Orasis CEO and Chairman Share Their Strategies for Success

podcast episode 230

Podcast Episode 230

Elad Kedar, CEO of Orasis Pharmaceuticals shares his strategy for successfully completing a Phase 2b clinical study in preparation of their phase 3 of CSF-1 drops for temporary correction of presbyopia. Jeffry Weinhuff from Visionary Ventures joins the conversation as Chairman of the Board to explain how he evaluated the Orasis technology and what VCs look for.

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OIS Podcast Transcript:

Intro:
In this week’s OIS Podcast we hear from Israeli based Orasis Pharmaceuticals CEO Elad Kedar and US based Chairman Jeffry Weinhuff, Managing Partner for Visionary Ventures. In this episode, Elad shares details on their Phase 2B clinical study results and Jeff discusses the funding side of the equation. Let’s listen in.

Ehsan Sadri, MD:
Good morning everybody. This is Dr. Ehsan Sadri, board certified ophthalmologist here in lovely Southern California. I am honored and pleased to introduce my two guests, both friends, one of them is a brother of mine, Mr. Jeffry Weinhuff who is the Managing Partner of Visionary Ventures here located in Southern Cal. And Mr. Elad Kedar who is the CEO of Orasis. Both friends, both brothers. I’m just absolutely delighted to have you guys here on OIS podcast today.

Jeffry Weinhuff:
Thanks Ehsan. We’re pleased to be here.

Ehsan Sadri, MD:
So Jeff thank you for coming on. I know you’re really busy with everything going on at Visionary. For folks that don’t know about Visionary and yourself I love to just, whenever I have a guest on, I love to introduce them a little bit of background maybe of yourself and the fund. Then we we’ll dive into a little bit of your philosophy for Orasis.

Jeffry Weinhuff:
Okay. Happy to do that. So Visionary is investing out of its second fund. The focus is very narrow compared to many other venture type funds in that our focus has been historically all ophthalmology and we’re now moving in to include medical aesthetics as well. So, the Visionary differentiator is that we have over 75 key opinion leader doctor investors in the fund who serve as our eyes and ears into innovation into the ophthalmic landscape. So, you know, for instance, Orasis is an excellent example of how this process works. One of our doctor friends Sherri Rowen brought this company to my attention and at OIS in New Orleans I had a chance to meet with Elad in person. They kind of met our criteria and we liked the people and liked the process and we proceeded. So, that’s kind of our 50,000-foot version. We’re generally a later stage clinical investor. You know kind of think A or B round investments as our first round, often the first professional round. And, that’s our focus so we’re investing out of our second fund.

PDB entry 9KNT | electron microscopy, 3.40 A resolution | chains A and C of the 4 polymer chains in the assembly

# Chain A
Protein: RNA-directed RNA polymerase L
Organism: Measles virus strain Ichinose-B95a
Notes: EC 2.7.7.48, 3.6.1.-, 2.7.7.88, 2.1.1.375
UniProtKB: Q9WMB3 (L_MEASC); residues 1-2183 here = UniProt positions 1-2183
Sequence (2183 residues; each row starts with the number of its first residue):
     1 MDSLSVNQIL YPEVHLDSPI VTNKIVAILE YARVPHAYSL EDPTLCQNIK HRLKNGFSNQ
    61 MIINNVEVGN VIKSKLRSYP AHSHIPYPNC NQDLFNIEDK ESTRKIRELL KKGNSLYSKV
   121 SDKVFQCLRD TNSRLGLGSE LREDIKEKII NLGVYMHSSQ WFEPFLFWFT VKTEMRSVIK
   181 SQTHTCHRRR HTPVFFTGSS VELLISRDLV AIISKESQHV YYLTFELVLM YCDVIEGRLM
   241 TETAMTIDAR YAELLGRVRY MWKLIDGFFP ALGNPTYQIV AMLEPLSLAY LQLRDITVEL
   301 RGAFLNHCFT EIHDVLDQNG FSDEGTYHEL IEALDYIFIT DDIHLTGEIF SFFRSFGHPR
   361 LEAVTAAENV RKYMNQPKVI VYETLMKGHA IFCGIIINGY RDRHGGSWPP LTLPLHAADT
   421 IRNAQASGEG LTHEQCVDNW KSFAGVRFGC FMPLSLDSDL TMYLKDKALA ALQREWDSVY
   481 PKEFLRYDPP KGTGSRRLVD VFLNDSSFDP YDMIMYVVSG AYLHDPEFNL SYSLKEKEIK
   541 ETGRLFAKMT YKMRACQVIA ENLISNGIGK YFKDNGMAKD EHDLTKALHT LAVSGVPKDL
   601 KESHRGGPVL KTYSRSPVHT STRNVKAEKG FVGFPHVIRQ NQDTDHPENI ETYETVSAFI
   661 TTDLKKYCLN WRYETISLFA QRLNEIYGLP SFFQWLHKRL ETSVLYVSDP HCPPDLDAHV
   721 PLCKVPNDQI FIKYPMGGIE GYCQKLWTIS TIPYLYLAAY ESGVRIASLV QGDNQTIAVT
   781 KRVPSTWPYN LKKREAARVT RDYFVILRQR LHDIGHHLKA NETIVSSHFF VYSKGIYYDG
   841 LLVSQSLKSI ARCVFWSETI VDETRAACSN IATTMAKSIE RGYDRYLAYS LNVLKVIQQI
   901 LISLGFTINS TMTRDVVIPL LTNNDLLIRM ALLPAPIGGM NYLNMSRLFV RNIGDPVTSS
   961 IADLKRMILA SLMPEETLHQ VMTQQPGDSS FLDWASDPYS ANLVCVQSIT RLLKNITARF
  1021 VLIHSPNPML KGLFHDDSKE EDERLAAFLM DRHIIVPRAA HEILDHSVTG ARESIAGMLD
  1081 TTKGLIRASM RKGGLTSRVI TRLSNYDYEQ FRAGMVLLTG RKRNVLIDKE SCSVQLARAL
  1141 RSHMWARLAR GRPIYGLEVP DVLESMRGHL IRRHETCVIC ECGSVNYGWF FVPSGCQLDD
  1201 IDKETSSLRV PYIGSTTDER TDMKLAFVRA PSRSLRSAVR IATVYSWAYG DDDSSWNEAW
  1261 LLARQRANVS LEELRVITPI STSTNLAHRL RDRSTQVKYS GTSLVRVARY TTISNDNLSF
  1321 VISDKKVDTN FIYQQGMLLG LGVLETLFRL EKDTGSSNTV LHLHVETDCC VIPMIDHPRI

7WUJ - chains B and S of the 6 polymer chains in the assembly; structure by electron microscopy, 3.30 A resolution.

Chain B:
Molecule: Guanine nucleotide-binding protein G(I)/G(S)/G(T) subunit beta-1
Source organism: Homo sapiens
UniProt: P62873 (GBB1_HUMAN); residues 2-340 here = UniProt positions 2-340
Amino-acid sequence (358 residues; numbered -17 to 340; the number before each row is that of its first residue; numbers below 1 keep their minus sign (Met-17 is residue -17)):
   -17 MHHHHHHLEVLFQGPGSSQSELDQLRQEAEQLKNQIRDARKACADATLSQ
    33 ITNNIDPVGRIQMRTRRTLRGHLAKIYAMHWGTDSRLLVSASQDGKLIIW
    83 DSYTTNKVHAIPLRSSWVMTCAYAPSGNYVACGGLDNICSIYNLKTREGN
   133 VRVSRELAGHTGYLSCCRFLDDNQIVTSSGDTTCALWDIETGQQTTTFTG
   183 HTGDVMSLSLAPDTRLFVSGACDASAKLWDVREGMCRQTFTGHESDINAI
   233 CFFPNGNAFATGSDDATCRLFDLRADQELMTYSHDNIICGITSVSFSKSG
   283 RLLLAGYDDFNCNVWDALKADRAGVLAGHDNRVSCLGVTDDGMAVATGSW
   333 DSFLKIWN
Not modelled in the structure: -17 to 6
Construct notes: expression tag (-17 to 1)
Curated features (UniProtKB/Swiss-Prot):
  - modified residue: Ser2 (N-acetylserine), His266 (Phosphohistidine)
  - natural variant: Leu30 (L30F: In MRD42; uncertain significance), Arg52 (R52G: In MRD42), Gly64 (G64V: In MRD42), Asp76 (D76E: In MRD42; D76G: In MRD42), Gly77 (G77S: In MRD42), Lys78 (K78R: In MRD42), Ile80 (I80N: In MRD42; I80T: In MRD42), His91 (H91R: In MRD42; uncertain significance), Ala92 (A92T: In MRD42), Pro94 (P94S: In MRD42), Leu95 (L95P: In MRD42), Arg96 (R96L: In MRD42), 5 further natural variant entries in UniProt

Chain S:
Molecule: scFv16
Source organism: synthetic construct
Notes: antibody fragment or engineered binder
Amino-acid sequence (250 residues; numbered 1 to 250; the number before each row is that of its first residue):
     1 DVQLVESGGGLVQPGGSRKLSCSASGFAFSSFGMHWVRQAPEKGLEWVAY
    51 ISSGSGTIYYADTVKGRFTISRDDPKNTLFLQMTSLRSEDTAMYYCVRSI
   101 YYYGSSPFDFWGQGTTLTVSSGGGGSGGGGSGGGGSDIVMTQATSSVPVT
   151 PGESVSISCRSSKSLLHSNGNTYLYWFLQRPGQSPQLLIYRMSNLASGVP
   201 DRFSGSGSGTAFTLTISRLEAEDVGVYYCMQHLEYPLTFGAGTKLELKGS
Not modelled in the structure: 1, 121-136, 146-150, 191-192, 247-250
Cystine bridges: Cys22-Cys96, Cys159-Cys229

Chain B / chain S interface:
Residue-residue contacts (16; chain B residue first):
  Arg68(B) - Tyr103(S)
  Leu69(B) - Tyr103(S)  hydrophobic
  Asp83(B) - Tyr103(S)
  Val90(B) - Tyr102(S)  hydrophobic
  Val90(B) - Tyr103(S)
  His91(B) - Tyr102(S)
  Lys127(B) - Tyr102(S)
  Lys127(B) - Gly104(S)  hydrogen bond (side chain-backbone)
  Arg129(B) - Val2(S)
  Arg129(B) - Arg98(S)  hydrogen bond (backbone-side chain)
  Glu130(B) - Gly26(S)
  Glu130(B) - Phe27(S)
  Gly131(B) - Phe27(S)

Ehsan Sadri, MD:
Very good. You have recently just finished a financing round. Perfect timing. Can you tell us a little bit about that? Update on that and what your focus on the next fund?

Jeffry Weinhuff:
Well the most recent financing round we completed was an investment in TearClear where we were able to add Bob Dempsey as the CEO. And the last round we did for Orasis we did about 18 months ago to finance the Phase 2b trial. We’re pleased to say that that went well. And we’re now getting ready to finance the Phase 3 trial.

Ehsan Sadri, MD:
Terrific, Terrific. Thank you for that update. Elad, it’s so good to see you again. We saw each other I think last time at OIS@AAO. We were able to connect, and we did a short interview with OIS. Due to COVID-19 we are having to do this podcast which we are delighted to have and both you and Jeff were really nimble in getting on and we wanted to get everyone an update. So, tell us a little bit about your background. I know you’re younger than me. It’s an inside joke, Elad is a few months younger than me, and he resides in Israel. Tell us your background and why ophthalmology and also tell us, I saw you have a law degree. Give us a little snippet of your background and Orasis.

Elad Kedar: